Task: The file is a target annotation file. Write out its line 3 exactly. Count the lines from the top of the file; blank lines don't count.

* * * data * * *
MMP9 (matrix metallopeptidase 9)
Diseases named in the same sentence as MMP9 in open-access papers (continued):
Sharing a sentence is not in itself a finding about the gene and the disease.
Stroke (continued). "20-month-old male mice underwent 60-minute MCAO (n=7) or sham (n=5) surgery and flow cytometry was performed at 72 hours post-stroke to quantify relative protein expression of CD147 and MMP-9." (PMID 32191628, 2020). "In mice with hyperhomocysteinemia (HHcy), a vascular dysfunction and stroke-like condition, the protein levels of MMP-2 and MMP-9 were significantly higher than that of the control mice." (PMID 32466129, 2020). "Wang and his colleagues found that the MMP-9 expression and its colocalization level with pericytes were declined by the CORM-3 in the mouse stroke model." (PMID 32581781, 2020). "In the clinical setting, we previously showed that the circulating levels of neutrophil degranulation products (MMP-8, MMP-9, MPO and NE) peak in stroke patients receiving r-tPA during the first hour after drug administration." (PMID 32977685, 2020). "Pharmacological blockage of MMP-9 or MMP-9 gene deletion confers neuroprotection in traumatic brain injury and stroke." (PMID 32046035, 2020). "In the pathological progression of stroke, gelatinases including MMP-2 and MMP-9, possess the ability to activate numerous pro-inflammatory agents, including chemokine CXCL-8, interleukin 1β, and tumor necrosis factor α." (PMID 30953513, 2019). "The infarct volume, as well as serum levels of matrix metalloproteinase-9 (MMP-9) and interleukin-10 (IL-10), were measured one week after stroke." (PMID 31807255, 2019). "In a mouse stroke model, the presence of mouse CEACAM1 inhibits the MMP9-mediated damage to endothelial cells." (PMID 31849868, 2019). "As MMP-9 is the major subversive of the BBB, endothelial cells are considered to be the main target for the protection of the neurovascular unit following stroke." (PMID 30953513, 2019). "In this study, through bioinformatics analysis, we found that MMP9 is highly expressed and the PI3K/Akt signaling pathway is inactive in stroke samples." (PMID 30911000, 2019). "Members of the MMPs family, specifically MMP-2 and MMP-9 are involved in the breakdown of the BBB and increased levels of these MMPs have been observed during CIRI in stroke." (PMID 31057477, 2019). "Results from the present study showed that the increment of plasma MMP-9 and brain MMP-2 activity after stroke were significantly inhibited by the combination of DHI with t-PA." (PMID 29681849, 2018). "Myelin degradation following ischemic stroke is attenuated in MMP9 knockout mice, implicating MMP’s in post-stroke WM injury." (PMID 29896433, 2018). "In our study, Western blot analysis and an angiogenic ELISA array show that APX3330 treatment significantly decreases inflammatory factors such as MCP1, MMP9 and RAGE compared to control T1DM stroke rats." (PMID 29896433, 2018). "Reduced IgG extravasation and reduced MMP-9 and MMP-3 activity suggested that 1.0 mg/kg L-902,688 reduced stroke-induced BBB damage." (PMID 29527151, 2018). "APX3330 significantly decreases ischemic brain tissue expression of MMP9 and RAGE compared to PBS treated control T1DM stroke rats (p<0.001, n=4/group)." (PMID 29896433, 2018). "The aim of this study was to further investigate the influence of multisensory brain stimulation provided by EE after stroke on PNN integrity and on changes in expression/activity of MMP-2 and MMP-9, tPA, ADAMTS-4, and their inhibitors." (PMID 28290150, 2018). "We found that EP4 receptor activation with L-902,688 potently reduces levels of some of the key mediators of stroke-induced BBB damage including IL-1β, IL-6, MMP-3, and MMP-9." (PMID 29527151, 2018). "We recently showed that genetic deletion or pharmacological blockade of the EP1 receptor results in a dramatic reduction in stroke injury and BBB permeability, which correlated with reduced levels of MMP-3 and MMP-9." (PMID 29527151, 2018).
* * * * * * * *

Sharing a sentence is not in itself a finding about the gene and the disease.